I'm not really sure what's come over me - maybe it's all the economic doom, maybe it's the colder nights and crisper days - but I suddenly felt like staying in and making something useful.
Now, usually in times of recession, people would go to their stash and whip up a facewasher or two with odds and ends. I was just about to do this when the thought struck me: If we're worried about making ends meet, what's it like for those who have far less than us, but with many more burdens to carry?
The thought stuck around for a few days, but was just about to burrow into the deep recesses of the forgetful chamber of my mind when I chanced upon an article detailing how charities are especially feeling the pinch, as more and more people stop donating money as the credit crunch gets worse.
I knew then what I had to do.
Jumping online, I ordered myself some amazing organic cotton yarn, produced by EcoYarns. The yarn is 100% organic (good for the environment), is plant dyed by hand in Peru (reviving ancestral techniques) and is Fair Trade certified. To quote from the label:
By buying this product, you are contributing to the welfare of the women (and their families) who work to bring you this product. The women often come from the poorest localities in Lima, they are given Fair Trade conditions and a litre of milk per day that they work. The money that they make helps their children to obtain an education.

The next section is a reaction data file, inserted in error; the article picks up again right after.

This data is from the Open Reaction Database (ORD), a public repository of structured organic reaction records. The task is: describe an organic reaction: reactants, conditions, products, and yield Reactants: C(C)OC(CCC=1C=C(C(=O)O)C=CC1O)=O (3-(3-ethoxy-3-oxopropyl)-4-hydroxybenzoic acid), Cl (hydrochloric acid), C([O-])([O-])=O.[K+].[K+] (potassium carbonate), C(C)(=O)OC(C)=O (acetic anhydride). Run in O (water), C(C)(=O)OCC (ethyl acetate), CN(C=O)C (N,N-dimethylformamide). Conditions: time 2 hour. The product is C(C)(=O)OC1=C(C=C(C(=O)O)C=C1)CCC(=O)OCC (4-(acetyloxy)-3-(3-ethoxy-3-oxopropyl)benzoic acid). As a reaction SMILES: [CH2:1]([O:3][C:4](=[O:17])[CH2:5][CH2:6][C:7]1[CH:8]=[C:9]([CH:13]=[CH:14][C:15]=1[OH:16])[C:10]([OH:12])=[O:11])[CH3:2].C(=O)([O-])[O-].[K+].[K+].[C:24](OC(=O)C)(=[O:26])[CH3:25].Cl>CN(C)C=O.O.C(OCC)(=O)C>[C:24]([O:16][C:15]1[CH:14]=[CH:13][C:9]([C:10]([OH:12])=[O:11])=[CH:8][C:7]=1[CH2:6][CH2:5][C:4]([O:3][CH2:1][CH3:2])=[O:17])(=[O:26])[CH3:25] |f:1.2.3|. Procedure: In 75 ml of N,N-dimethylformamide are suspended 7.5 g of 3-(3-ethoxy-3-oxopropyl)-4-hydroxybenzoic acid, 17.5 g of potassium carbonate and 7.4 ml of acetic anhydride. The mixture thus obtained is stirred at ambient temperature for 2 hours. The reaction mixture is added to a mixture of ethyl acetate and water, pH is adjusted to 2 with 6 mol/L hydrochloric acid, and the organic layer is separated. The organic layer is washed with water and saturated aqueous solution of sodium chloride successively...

All this, and it's also the softest, most exquisite cotton I've ever handled. Normally I'm not a fan of cotton at all, but this yarn is an absolute dream to work with. It's turning me into one of those sad creatures who sits around fondling and crooning to their yarn - yikes!
On a more serious note, as a crafter I'd much prefer to work with high quality products than cheap and nasty items of dubious origins, and it's marvellous to think of the profound impact schemes such as these have on struggling communities. Sure, it's more expensive than what your big box craft store would sell, but I'd rather my craft dollars went to a noble cause, such as keeping traditional skills alive and helping women feed and educate their children, rather then just lining the wallets of some corporate fat cats.
Now excuse me, but I'm off to save the world, one hand knitted facewasher at a time!